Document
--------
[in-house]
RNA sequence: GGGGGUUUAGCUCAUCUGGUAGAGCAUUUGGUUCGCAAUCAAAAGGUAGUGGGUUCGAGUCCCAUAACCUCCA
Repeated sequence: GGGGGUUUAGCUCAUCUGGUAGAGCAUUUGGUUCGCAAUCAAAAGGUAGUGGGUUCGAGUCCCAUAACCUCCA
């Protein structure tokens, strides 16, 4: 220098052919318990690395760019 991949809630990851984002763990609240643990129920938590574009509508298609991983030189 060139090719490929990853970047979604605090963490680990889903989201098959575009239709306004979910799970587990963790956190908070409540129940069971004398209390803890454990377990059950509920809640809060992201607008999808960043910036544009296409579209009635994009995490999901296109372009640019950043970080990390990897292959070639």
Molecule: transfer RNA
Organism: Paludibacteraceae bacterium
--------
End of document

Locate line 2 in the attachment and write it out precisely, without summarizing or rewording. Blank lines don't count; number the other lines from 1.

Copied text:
RNA sequence: GGGGGUUUAGCUCAUCUGGUAGAGCAUUUGGUUCGCAAUCAAAAGGUAGUGGGUUCGAGUCCCAUAACCUCCA